The Big Story: Worrying numbers

Union Finance Minister Arun Jaitley on Thursday continued to downplay the impact of last year’s demonetisation decision on India’s growth trajectory. Despite the Gross Domestic Product numbers for the fourth quarter (January to March) sliding sharply to 6.1% from 8% in the same quarter last year, Jaitley said that November’s note ban, which scrapped Rs 500 and Rs 1,000 note, was not the primary reason for the economic slowdown.

In fact, Jaitley chose to strike a positive note by claiming that a 7% to 8% annual growth was “very good” by global standards. He added that the Goods and Services Tax currently being rolled out would boost the figures for the ongoing financial year. Overall, the country grew at 7.1% in 2016-’17.

Jaitley’s optimism not borne out by the numbers, which show that key sectors like manufacturing, services and construction slowed considerably in the final quarter. Take the case of manufacturing. The Gross Value Added in this sector dropped to a mere 5.3% in Q4 of 2016-’17 from 12.7% in Q4 of last year. With demonetisation creating a cash crunch and slowing down consumption, new orders dried up gradually. In Q4, construction shrank by 3.7% compared to same period last year. Bank credit to industry slowed down to 4.3% in December 2016 from 4.9% in the previous 12 months ago.

These numbers raise a far more serious question. The GDP figures do not accurately reflect activity in the informal sector, where more than 75% of India’s workforce is employed. The impact on this sector is not measured by the GDP numbers.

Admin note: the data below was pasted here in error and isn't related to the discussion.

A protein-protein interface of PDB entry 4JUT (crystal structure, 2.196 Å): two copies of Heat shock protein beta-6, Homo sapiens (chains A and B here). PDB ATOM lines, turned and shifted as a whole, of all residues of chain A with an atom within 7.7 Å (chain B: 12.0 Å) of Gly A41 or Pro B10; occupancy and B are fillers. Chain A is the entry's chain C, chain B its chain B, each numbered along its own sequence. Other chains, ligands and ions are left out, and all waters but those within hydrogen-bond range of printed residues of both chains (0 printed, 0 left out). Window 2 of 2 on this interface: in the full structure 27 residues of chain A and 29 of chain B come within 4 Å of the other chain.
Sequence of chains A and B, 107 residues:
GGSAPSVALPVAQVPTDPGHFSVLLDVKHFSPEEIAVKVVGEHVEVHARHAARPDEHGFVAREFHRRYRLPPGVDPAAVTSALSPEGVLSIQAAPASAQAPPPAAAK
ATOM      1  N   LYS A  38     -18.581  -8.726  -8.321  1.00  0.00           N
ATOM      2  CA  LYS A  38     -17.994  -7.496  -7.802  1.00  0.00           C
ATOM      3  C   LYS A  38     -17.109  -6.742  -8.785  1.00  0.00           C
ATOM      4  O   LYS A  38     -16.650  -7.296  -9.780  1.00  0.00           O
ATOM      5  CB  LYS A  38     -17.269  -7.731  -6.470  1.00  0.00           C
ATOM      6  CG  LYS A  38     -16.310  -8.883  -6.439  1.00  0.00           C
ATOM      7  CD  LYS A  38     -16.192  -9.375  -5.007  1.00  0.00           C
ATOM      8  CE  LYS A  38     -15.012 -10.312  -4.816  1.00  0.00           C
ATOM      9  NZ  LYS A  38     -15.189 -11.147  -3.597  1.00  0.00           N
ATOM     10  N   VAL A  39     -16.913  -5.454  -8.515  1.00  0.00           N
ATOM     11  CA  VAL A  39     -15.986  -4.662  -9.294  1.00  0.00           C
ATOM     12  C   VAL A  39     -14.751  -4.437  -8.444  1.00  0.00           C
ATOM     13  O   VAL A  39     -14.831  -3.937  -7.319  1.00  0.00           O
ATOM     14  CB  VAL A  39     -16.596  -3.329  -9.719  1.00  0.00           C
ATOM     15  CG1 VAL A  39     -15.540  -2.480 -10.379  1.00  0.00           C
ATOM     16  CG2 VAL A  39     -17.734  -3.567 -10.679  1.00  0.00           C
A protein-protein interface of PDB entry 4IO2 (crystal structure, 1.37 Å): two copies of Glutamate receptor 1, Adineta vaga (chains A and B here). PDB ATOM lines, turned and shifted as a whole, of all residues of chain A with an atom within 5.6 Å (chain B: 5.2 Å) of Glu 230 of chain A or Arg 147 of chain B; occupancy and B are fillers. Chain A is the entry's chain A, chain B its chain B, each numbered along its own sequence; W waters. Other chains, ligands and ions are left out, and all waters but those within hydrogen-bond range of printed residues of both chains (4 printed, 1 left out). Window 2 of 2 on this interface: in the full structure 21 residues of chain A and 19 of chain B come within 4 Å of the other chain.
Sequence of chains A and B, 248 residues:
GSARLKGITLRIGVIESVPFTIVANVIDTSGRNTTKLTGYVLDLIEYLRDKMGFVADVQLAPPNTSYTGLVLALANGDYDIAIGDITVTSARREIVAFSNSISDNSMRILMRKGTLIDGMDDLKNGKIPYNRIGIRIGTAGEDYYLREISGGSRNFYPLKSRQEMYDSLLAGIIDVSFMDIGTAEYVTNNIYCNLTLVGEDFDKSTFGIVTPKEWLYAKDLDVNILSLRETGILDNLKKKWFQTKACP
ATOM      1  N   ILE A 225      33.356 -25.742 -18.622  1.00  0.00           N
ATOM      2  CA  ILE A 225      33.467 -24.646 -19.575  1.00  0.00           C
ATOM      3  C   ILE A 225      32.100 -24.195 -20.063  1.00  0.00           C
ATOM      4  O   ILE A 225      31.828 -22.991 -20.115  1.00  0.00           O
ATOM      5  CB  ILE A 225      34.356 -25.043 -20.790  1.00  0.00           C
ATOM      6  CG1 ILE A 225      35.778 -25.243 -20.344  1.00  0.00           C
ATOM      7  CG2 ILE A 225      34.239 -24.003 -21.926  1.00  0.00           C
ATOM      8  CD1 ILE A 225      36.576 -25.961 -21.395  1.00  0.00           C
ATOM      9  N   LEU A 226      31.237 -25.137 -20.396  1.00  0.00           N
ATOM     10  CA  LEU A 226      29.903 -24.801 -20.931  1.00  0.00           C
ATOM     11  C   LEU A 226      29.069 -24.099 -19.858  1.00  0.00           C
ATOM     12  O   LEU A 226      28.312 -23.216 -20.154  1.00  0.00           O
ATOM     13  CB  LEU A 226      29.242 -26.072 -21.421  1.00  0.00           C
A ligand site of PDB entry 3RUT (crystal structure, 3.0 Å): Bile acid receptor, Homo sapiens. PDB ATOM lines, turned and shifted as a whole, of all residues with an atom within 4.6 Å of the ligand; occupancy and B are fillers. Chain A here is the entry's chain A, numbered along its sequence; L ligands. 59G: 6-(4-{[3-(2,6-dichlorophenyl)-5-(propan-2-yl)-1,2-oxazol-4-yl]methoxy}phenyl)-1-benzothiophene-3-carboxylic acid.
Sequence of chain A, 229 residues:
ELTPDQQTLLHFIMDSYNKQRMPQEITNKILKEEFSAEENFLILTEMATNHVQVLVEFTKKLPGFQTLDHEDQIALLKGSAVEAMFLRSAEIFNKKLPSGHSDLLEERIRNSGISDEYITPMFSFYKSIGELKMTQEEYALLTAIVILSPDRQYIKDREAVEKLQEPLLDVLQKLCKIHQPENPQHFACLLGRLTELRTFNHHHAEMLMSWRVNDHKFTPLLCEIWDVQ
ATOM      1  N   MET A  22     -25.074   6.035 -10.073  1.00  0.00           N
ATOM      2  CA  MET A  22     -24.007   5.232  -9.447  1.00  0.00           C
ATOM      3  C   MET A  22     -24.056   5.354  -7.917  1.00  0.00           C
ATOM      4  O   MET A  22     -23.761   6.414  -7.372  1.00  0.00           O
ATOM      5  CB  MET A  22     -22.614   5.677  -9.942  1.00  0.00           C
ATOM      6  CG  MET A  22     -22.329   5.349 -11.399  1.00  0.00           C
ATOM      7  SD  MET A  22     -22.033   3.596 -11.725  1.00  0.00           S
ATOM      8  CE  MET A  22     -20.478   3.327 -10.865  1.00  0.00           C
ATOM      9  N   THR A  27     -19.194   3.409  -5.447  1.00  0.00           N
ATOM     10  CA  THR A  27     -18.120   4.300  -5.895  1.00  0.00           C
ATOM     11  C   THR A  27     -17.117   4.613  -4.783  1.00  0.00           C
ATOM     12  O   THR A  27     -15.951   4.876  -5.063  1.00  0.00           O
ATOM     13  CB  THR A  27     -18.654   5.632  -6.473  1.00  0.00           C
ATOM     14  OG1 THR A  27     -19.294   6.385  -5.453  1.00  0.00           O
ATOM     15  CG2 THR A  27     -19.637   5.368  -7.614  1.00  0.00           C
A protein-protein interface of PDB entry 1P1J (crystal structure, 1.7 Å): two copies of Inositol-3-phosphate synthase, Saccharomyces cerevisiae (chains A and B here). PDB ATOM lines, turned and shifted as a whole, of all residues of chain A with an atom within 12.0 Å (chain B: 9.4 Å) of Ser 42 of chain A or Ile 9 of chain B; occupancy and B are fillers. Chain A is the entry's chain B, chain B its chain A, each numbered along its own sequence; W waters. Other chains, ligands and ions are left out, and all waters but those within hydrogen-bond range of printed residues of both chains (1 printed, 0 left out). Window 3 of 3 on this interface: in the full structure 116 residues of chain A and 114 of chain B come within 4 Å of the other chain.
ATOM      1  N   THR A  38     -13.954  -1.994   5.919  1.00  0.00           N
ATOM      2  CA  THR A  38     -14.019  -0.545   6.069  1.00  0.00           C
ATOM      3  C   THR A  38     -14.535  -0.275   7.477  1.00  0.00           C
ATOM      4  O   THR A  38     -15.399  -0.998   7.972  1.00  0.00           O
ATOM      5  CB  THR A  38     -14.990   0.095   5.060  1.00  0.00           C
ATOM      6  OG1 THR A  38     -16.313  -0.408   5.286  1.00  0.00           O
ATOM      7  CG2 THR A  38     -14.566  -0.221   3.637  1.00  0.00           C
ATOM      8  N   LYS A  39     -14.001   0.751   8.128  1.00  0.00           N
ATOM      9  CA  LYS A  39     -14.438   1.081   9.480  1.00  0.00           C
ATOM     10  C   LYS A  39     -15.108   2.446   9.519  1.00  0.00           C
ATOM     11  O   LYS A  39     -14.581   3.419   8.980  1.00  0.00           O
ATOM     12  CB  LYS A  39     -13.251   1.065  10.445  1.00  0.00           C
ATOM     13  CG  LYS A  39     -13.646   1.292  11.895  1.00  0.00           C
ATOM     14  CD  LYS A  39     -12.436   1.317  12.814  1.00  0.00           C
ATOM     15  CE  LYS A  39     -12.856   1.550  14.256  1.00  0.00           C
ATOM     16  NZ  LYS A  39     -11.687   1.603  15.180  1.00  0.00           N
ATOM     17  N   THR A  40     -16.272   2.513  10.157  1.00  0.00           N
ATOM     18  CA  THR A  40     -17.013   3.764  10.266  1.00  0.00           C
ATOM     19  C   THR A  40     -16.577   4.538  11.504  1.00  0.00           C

Despite the alarming numbers, policymakers have ceded the focus to frivolous debates like cow protection. The media has played a part in this too. On Thursday, the cow continued to dominate television discussions despite the poor GDP figures. If India is to provide a better standard of living for its people, it will have to realise that its priorities must be economic rather than cultural.

The Big Scroll

  • Rohan Venkat looks at the fine print of economic numbers, which reflect the impact of demonetisation.
  • Abhishek Dey reports on labourers who, even after six months of demonetisation, have not been able to find jobs. 


  1. In The Hindu, Meha Dixit writes on the impact of women re-entering  the public spaces in Afghanistan.
  2. Nitin Pai in the Business Standard on the options before India after having boycotted China’s One Belt Road initiative. 
  3. The New York Times editorial on America’s exit from the Paris Accord. 


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Dhirendra K Jha reports on how despite existence of evidence on Yogi Adityanath’s role in the Gorakhpur riots, the Uttar Pradesh government refused to sanction prosecution.

“However, the letter of the Director General (Crime) to Bhatnagar did not make any concluding remarks on the authenticity of the CD. While stating that the experts of the Central Forensic Science Laboratory found the CD ‘edited and tampered’, the letter also mentioned that the voice sample provided to the laboratory ‘appeared to have matched’ with that in the CD. However, the letter also pointed out that that the voice that the forensic lab used was taken from a recording of another speech of Adityanath’s and not directly from him. The letter observed that ‘it cannot be kept in the category of valid sample’.”